Cash profits are the tell
In every bear market the value of some businesses are destroyed forever. (And yes, this is a bear market.) In the 2000-2002 bear, it was the Dot-Com stocks without business profits that never recovered. In 2008, it was the financial stocks that had “pretend profits”— Citibank fell from $550 to $10, and is now trading at $45.
Below is a table of the best performing stocks of 2020 (in green) and their losses since the beginning of 2021 (in red). This truly is the center of the storm. The losses range from -98% to -50%. (A more readable version is attached)
What do these 58 companies have in common? Mostly non-existent business profits or at best, falling profits. They all traded mainly on increasing sales, holding out the promise of profits once they reached a certain point of success, sometime in the future. The profits failed to materialize, and those who speculated on these companies are now forced to sell.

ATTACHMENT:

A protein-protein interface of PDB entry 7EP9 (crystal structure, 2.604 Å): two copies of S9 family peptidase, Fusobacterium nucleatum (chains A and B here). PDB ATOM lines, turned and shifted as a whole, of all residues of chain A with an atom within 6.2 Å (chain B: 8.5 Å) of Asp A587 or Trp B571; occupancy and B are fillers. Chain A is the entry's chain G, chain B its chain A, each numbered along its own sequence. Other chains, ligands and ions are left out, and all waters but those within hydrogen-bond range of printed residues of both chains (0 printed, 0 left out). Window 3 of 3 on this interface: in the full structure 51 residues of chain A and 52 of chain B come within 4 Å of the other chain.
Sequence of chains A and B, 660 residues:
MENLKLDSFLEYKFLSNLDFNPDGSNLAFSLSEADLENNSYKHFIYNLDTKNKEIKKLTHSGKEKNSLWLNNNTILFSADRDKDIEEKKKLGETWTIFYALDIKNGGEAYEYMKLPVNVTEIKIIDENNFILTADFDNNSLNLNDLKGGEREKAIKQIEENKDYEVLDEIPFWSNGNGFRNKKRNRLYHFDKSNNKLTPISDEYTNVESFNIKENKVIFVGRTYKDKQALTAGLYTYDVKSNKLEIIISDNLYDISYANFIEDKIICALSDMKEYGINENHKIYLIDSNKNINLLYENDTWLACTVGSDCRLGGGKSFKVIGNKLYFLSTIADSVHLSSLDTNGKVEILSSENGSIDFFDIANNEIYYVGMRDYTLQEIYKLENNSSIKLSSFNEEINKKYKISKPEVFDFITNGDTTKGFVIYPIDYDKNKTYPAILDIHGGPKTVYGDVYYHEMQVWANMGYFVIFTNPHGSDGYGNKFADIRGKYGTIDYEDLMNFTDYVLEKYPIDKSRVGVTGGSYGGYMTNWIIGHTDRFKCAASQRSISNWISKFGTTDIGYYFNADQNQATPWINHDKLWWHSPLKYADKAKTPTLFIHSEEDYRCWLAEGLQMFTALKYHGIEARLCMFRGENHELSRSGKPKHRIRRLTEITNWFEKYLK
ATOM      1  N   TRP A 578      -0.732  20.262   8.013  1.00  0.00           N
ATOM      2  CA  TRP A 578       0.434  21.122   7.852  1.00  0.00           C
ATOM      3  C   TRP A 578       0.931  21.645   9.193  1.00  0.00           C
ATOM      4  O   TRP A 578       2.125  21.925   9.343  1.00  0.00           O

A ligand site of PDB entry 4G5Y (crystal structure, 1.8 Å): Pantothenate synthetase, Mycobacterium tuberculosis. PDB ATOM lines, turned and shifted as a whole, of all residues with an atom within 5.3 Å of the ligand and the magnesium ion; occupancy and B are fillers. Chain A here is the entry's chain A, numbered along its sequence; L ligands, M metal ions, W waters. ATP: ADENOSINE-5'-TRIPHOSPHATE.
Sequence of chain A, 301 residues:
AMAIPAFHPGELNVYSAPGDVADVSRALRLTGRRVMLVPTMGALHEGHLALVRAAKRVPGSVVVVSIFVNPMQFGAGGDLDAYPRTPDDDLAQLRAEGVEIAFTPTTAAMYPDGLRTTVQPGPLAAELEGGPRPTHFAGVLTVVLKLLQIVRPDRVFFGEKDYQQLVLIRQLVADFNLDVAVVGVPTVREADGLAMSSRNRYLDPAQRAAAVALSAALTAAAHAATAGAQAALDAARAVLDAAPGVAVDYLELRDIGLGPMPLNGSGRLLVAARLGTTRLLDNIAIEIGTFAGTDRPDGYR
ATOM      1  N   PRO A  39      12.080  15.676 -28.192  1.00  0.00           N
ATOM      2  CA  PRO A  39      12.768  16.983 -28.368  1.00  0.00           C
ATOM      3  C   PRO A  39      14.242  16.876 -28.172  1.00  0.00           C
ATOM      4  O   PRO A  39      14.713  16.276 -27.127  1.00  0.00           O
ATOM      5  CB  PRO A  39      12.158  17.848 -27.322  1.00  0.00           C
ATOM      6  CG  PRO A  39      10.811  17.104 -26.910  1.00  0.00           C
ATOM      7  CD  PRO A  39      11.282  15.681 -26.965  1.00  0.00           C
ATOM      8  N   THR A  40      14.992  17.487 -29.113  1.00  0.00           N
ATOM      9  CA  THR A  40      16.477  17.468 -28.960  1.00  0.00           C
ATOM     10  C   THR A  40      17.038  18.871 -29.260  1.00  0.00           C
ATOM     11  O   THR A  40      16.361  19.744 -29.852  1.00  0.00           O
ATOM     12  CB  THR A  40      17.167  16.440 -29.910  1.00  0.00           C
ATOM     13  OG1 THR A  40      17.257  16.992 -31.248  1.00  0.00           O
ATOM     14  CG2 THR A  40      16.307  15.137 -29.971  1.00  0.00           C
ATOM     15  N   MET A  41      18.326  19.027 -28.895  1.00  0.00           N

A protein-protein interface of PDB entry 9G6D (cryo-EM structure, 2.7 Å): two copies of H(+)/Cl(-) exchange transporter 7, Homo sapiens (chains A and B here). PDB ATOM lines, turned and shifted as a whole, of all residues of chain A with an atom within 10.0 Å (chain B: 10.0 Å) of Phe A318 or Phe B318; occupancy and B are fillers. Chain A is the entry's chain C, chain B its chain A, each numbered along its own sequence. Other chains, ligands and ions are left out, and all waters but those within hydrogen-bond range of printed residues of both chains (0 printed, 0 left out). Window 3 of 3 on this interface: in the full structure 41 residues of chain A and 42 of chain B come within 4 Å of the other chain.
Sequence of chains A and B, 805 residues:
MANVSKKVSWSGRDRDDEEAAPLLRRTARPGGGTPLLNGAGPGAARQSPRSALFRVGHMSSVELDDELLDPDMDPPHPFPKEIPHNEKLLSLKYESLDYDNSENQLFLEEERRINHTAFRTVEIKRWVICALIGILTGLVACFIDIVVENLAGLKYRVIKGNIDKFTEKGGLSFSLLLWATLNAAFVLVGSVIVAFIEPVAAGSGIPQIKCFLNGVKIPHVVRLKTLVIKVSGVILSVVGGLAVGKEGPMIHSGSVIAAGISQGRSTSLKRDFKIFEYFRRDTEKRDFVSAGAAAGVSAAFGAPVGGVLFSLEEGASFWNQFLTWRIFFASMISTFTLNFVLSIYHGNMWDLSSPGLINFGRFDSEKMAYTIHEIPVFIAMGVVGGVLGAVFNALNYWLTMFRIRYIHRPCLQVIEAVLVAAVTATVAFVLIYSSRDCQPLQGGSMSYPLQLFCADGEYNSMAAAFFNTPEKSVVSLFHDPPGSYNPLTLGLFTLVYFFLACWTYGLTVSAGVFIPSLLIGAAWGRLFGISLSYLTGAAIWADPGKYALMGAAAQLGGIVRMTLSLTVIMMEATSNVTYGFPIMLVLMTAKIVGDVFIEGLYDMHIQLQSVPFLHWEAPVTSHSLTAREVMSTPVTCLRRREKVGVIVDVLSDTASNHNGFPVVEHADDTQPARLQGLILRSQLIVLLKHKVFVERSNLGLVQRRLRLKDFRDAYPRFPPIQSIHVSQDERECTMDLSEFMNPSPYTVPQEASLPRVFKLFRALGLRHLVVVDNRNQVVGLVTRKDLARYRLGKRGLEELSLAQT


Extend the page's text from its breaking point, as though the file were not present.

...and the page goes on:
Our portfolios have not escaped without significant damage. However, while reviewing company cash profits in our weekly investment meeting, all our portfolio holdings have remained profitable and the prospects for further profit growth haven’t changed. Our experience in navigating markets like this one assures us that the value lost in our companies this year is temporary, not permanent.
How temporary? That we don’t know. But we have learned in over three decades in this business that knowing what will happen is more important than knowing when.
Daniel A. Ogden